For I Was Hungry and You Gave Me Food

For me, the stages of hunger are:

  1. I could eat.
  2. I need to eat.
  3. Taco Bell sounds GOOD.
  4. Stay away. I’m grumpy.

Of course, at any given time I’ve got a pretty good idea of where my next meal is coming from and I know how I am going to pay for it. Not all of God’s children are that fortunate.

In America in the best of times, there are almost 40 million people in this country who are undernourished.  That number only rises when times get harder and unemployment grows. More people in the unemployment lines – people who want to work but simply cannot find employment – means more people come to rely on government assistance programs, charity and other such means to put food on the table.

Add to this group of Americans who are unemployed or underemployed those individuals who through no fault of their own simply cannot work and the total number of potential American victims of this hunger epidemic is staggering. The entire population of the state of Missouri – every man, woman, and child in the state – is only one-eighth the size of the total population of America currently living in a state of hunger.

Food stamps are not enough. It is a widely-known fact that many of the poorest Americans make food purchasing decisions that are not the healthiest when using food stamps. However, the reason for this is not as widely know. It is not a matter of ignorance so much as it is a matter of desperation. If you have only two dollars to spend on food, the simple fact is that you can buy more calories worth of cookies for two bucks than you can get calories in carrots for the same amount.

The Society of St. Andrew provides more than 60 million servings of fresh fruits and vegetables to America’s hungry every year. This fine organization distributes food to more than 2,000 agencies nationwide that get the food to those in need at no cost to the recipient. Every fresh potato, every ear of corn, every single apple delivered to a hungry American represents not one but many people answering Christ’s call to feed the hungry.

Feeding the hungry is one of the corporal works of mercy. We are all called to the corporal and spiritual works of mercy by both natural and Divine law. Nowhere is this call made more explicit than in Christ’s teaching in Matthew 25:31-46:

“When the Son of man comes in his glory, and all the angels with him, then he will sit on his glorious throne. Before him will be gathered all the nations, and he will separate them one from another as a shepherd separates the sheep from the goats, and he will place the sheep at his right hand, but the goats at the left.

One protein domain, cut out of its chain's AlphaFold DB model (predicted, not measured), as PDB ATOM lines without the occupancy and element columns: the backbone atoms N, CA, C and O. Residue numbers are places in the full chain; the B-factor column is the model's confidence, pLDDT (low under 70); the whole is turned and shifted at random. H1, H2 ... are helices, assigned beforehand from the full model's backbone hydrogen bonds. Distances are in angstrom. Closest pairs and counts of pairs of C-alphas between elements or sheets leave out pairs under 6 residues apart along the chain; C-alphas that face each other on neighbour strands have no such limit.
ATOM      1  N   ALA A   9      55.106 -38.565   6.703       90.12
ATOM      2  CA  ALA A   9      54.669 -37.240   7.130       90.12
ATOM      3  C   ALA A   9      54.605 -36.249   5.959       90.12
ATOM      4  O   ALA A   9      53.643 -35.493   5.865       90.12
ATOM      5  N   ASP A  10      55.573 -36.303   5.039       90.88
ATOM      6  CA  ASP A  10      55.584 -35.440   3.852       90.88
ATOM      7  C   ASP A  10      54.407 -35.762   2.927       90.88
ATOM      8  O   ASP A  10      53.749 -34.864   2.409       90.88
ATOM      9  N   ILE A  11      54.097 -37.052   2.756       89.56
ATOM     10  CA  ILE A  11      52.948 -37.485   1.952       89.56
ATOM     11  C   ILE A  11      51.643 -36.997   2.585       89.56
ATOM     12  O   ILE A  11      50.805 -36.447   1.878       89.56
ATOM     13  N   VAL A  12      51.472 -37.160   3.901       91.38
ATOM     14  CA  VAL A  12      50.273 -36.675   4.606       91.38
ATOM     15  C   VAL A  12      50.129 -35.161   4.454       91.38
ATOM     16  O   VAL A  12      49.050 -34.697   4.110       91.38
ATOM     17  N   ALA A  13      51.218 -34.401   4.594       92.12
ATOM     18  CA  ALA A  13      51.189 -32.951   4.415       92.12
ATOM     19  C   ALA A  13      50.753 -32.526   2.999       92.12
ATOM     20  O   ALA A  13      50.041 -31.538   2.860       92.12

“Then the King will say to those at his right hand, ‘Come, O blessed of my Father, inherit the kingdom prepared for you from the foundation of the world; for I was hungry and you gave me food, I was thirsty and you gave me drink, I was a stranger and you welcomed me, I was naked and you clothed me, I was sick and you visited me, I was in prison and you came to me.’

“Then the righteous will answer him, ‘Lord, when did we see thee hungry and feed thee, or thirsty and give thee drink? And when did we see thee a stranger and welcome thee, or naked and clothe thee? And when did we see thee sick or in prison and visit thee?’

“And the King will answer them, ‘Truly, I say to you, as you did it to one of the least of these my brethren, you did it to me.’ Then he will say to those at his left hand, ‘Depart from me, you cursed, into the eternal fire prepared for the devil and his angels; for I was hungry and you gave me no food, I was thirsty and you gave me no drink, I was a stranger and you did not welcome me, naked and you did not clothe me, sick and in prison and you did not visit me.’

“Then they also will answer, ‘Lord, when did we see thee hungry or thirsty or a stranger or naked or sick or in prison, and did not minister to thee?’

“Then he will answer them, ‘Truly, I say to you, as you did it not to one of the least of these, you did it not to me.’ And they will go away into eternal punishment, but the righteous into eternal life.”

Find out more about the Society of St. Andrew and how you can answer the Lord’s call to feed the hungry by participating in the work of this fine organization by visiting

My Rock


Two monks lived together in the desert for most of 40 years. Every day, they would work together and pray together. For four decades they had grown in faith and holiness, tending to each other’s needs and living in peace and harmony.

One day one of the monks said to the other that in all their years together, they had never really experienced the ultimate test of friendship.

“What do you mean?” asked the second monk.

“We have never had a fight,” the first monk said, “so we have never had to forgive each other.”

“You know, you’re right,” said the second monk. “But what can we do about it?”

“I think we need to have a fight,” the first monk said.

“Well, how can we do that?” asked the second monk.

“Look. Here’s a rock,” said the first monk. “I’ll say the rock is mine. You say the rock is yours. We can fight over the rock, and then we can forgive each other.”

“Okay,” said the second monk. “I suppose that will work. Go ahead – you start it off.”

The first monk stretched himself up to his full height, put his hands on his hips, and loudly declared: “This is MY rock.”

The second monk looked him right in the eyes and said, “well, if it’s your rock, go ahead and take it.”